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Investment Adviser Registration: Is there a state that is optimal for registration purposes?

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Chris Lawton, Unsplash

At times, people ask me whether there is one state in particular that is optimal for investment adviser registration purposes. I am quick to point out that the requirement to register an investment adviser in a certain state depends on whether the investment adviser maintains its principal office and place of business (“popb”) in the state. The industry usually refers to the state in which the adviser maintains its popb, as its home state. There are other factors to consider as well, but let’s focus on the term “principal office and place of business.” The SEC’s definition of this term can be found in the Form ADV Glossary of Terms. A number of other terms relevant to investment advisers can also be found in the Glossary of Terms, but popb is defined as “Your firm’s executive office from which your firm’s officers, partners, or managers direct, control, and coordinate the activities of your firm.”   

Generally speaking, if an investment adviser firm is managed by its sole owner and the owner is also the sole portfolio manager, then the principal office and place of business would be the physical location from which that person renders investment advice. If that individual is conducting their advisory business from their home office in California, then the investment adviser firm’s home state would be California. 

If the firm’s executives are constantly on the move, working from remote locations, I tend to ask questions like:

  • “Where are the firm’s executives registered to vote?” 
  • “Is there at least one office from which the firm’s executives work for a majority of the year?” 
  • “Is the remote location different each time or is it a vacation home that belongs to the firm’s executive?”

Generally speaking, if the remote location is a vacation home that belongs to the firm’s owner/portfolio manager, then arguably the investment adviser would be required to also consider the registration requirements of the state in which the vacation home sits. This is because a state regulator will look past the fact that the home is primarily used for vacation purposes if investment advisory business is being conducted from the vacation home. Portfolio managers are almost never quite on “vacation” because even if the markets are closed, they are conducting research and speaking to their clients even outside of trading hours. You can see how a vacation home can quickly become at least one of the investment adviser’s branch offices. 

The State of Wisconsin defines a branch office of an investment adviser or federal covered adviser as a location other than the home office of the adviser that is held out to the public by any means as a place where advisory business is conducted. It is worth noting that states may have different definitions of this term. I am just using Wisconsin’s definition of the term “branch office” as an example. What stands out here is the portion of the definition that states “held out to the public by any means.” Generally speaking, if an investment adviser representative or executive is conducting advisory services from their vacation home in the State of Wisconsin, but that individual does not:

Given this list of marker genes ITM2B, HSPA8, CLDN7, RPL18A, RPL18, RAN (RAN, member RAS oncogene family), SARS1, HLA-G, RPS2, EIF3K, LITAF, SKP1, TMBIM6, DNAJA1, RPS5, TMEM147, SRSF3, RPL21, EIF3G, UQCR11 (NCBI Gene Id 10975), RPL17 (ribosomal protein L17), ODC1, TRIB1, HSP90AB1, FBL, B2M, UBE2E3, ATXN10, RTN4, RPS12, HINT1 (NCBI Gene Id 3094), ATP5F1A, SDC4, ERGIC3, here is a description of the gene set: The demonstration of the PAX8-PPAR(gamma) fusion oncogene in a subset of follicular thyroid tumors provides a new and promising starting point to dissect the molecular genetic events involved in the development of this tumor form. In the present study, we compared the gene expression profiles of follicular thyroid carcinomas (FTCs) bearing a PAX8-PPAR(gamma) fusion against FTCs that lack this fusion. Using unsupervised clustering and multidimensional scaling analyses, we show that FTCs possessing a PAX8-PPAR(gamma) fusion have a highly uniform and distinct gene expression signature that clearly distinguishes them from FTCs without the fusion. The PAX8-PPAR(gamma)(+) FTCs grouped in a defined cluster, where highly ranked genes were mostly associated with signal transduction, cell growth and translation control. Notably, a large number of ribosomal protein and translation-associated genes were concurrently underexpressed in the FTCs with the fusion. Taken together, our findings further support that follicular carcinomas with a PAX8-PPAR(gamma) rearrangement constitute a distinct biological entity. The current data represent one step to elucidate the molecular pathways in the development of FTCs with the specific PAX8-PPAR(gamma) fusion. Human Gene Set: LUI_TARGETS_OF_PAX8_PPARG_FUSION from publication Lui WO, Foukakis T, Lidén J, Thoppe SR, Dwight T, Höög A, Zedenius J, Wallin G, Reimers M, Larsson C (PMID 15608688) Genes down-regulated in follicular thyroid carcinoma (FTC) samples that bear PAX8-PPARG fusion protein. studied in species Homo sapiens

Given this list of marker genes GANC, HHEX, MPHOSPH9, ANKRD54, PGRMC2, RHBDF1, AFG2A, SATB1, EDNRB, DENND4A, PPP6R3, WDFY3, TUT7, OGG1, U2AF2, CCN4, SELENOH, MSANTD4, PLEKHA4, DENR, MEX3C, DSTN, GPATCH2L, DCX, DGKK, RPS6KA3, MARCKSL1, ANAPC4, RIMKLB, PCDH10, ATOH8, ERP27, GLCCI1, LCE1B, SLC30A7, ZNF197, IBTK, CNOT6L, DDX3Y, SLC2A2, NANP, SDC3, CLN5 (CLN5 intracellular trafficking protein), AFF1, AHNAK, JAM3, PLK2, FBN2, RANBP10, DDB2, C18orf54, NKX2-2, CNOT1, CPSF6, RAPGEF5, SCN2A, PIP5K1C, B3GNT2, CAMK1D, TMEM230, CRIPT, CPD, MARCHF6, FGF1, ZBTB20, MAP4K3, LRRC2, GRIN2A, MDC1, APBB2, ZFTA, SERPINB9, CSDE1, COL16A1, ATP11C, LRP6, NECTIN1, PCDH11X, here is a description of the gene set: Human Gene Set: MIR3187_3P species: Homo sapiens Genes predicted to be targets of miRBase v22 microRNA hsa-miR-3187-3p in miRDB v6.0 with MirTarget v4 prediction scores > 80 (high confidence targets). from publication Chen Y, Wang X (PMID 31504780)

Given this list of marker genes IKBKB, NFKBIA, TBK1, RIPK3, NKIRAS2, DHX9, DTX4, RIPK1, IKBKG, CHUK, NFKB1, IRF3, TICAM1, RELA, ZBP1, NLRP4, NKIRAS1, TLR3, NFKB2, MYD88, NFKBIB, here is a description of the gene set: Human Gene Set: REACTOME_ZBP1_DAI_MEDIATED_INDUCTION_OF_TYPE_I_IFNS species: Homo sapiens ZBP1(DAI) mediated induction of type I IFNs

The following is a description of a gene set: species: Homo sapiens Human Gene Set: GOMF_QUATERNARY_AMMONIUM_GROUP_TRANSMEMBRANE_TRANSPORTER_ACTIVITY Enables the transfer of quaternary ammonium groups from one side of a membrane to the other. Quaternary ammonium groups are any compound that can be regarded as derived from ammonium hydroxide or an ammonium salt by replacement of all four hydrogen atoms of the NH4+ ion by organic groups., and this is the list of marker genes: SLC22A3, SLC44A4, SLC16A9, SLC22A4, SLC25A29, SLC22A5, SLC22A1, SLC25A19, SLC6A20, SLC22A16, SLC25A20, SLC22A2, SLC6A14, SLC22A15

• Invite clients over to the home to discuss performance in their client accounts;
  • Tell advisory prospects and clients that they are working from their vacation home in the state;
  • Put the vacation home’s address on letterhead, business cards, social media posts/pages or the firm’s website;

…or hold out the office to the public by any other means, then the adviser would not be required to register in the state where the vacation home is located because it would not be considered a branch office. Instead, the firm’s management would focus on the registration requirements of the state in which the principal office and place of business sits. 

This note does not explore all of the factors that investment adviser managers should consider when they are analyzing where they are required to register. Other factors include the de minimis exemptions and where clients reside, but I will leave those topics for future posts. The question “Which state is optimal for investment advisory business activities?” is irrelevant unless the investment adviser’s executive officers, partners, or managers are willing to relocate. However, I won’t elaborate on whether one state wins such a title. What may appear optimal to one person, may not be meaningful to another.